"The vice of judicial participation in the plea bargaining is that it destroys the voluntariness of the plea. (Footnotes omitted.)" State v. Wolfe, 46 Wis.2d 478, 487-488, 175 N.W.2d 216 (1970).
In these cases the court's disapproval was limited to the judge's participation in the plea bargaining process itself before an agreement was reached; we did not object to the judge's being informed of the terms of a plea agreement that had already been reached by the prosecutor and the defendant. Id., 488-89.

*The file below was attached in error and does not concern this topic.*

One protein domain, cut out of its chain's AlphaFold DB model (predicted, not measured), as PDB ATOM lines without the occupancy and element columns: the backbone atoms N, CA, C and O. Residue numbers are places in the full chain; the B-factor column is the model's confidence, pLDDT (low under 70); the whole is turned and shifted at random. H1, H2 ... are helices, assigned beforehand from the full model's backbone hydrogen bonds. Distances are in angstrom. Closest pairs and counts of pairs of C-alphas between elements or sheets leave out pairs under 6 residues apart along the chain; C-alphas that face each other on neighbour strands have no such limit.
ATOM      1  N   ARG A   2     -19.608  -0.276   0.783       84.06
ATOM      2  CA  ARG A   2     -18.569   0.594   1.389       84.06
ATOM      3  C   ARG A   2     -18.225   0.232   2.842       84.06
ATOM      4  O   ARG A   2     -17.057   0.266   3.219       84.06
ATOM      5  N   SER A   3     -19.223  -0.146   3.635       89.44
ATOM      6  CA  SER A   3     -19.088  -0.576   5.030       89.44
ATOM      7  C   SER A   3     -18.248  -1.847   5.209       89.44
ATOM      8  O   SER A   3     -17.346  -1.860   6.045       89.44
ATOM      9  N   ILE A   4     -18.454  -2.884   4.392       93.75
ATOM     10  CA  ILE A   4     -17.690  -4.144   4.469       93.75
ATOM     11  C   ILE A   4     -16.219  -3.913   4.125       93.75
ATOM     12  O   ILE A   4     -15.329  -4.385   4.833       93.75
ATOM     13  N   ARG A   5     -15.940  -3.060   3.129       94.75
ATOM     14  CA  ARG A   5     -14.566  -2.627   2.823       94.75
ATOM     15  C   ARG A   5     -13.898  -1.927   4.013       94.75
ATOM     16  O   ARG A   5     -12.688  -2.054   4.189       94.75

While it might be argued that the proposed procedure does not involve the judge in the making of the plea agreement itself, as the agreement is to be presented to the judge for approval or rejection, in effect the judge would become a part of the agreement procedure when, upon rejecting the plea agreement, the judge discloses the specific terms of the sentence or probation order to be imposed, terms which the defendant would then be free to accept or reject. The same reasons for which we have held that a judge should not participate in plea bargaining are equally applicable to the proposed procedure: the defendant might reasonably believe that he would not receive a fair trial if he went to trial before the same judge who had already determined the specific terms of the sentence to be imposed if the defendant had pleaded guilty; if the defendant chooses not to withdraw his plea, the voluntariness of the plea may reasonably be questioned; the judge would be required to determine specific terms of a sentence without the benefit of information concerning the defendant's personality, social circumstances and general pattern of behavior which would be provided in the presentence investigation report prepared following the acceptance of the plea; the defendant might reasonably believe that the risk to which he would be exposed if he withdrew his plea in the face of the judge's intended sentence is so great as to induce him to plead guilty even if innocent.